Fribble Maker Shakes Down Retirees

Tell Friendly's to stuff their Fribbles up Sun Capital's behind!

Mae Pelissier is 82-years-old. For 28 years she worked for the Friendly Ice Cream Corporation in Northampton, MA, and dragged herself to the store at six a.m. to make sure it was ready for morning customers. Until this month she got a small benefits package for her labors: a pension of $72 a month, a $6,000 life insurance policy, and a little bit of supplemental health insurance. Now it’s gone, as is the fate of 6,000 other former employees.

Friendly’s went into Chapter 11 and didn’t make its way out. It sought a buyer and only one appeared. Its name alone tells you that it isn’t interested in making fribbles: Sun Capital Partners Inc. What companies like Sun do is buy troubled assets, put companies on a short leash, and if that doesn’t work, sell everything that isn’t nailed down, bring in the wreckers, and move the real estate. They pare to the bones costs associated with wages and benefits. One of the first things Sun did with Friendly’s was instruct it to tell its retirees that Sun would not assume the company’s pension plans. So forget the fribbles-–it’s time to shake down Mae Pelissier.

Back in the 19th century companies routinely stiffed workers of their wages, especially in the construction industry. A favored dodge was to defer wages on a construction site, and then declare bankruptcy as the project neared completion. A “new” firm suddenly appeared–often the old one with a new name and a new board of directors. This pseudo white knight bought the bankrupt project (at bargain basement prices), set up shop, and operated with money in its treasury that should have gone for wages. Workers fought like hell to get what were called “mechanics lien laws” passed to curtail this vicious practice. Now, when a firm goes belly up, paying back wages is part of the liquidation process (as any firm taking over the company understands).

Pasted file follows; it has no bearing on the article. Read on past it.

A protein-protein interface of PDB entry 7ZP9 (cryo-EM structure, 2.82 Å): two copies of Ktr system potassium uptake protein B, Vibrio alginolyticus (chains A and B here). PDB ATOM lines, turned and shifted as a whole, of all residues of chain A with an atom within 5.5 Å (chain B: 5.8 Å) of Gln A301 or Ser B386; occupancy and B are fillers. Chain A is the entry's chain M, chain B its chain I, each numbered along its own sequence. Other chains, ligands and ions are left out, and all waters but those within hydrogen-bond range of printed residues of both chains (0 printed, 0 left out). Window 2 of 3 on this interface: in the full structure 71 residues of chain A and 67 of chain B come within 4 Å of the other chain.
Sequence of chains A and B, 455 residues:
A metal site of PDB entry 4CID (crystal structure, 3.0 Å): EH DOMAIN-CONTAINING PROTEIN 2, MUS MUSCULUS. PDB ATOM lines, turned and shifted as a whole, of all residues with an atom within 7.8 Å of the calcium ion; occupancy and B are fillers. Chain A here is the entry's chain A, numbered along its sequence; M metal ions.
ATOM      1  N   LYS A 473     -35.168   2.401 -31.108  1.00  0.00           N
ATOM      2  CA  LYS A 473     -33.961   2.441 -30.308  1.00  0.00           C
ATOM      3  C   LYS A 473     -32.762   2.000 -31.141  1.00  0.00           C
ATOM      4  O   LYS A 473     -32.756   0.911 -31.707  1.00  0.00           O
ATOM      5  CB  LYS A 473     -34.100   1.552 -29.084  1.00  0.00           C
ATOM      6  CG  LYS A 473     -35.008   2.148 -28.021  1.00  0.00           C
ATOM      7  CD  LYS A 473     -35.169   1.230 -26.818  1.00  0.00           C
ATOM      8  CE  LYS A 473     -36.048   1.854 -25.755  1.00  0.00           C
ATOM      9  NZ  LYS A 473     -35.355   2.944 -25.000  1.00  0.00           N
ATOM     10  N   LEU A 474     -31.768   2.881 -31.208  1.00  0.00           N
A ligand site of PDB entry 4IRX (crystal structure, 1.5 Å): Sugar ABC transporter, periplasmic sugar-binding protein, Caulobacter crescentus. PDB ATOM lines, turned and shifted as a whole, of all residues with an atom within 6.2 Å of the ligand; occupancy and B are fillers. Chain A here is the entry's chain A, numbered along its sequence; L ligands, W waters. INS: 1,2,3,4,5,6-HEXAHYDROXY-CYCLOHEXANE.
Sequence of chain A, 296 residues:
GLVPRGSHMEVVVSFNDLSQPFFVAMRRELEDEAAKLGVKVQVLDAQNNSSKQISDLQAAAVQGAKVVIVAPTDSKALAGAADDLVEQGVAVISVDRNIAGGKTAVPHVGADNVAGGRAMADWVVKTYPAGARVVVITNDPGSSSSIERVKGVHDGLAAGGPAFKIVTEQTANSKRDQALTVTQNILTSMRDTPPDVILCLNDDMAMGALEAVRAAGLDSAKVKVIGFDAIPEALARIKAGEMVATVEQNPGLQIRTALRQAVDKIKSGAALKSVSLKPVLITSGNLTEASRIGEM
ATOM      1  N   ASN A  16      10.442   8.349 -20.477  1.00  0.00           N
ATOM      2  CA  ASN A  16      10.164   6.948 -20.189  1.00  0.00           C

Move the clock forward and we see a new dodge centered on pension plans. Spare me all claims that “times change.” Pensions are a classic quid pro quo; workers agree to scale back wage and immediate benefit demands in the name of deferring reward until a later time. It’s simply unconscionable that firms like Sun can cancel these plans so cavalierly. (This, by the way, is also the profile of many of the firms with which Mitt--I’m Way Above the 1%--Romney has been associated.) Let me be clear: no laws are being broken, but the morality of this is on par with selling heroin in the schoolyard.

The United States needs to extend mechanics lien laws to cover pensions. What kind of society or company can strip Mae Pelissier of such a piddling pension? Friendly’s, of course, washed it hands of this. It had no other buyer, it claims. Here’s my retort: If a firm such as Sun won’t honor pensions and no other buyer that will emerges, the government should seize the bankrupt firm, sell all its assets (including property) at a public auction, and all revenues should go into a state-run escrow account that maintains benefits. Continue paying these until the funds run out; if retirees run out before the funds do, government gets to keep them.

We can’t hold out breath waiting for the Millionaire Congress to pass such a law, but we can register our personal protest. Boycott Friendly’s. Do your part not to leave any bones for Sun Capital to pick.

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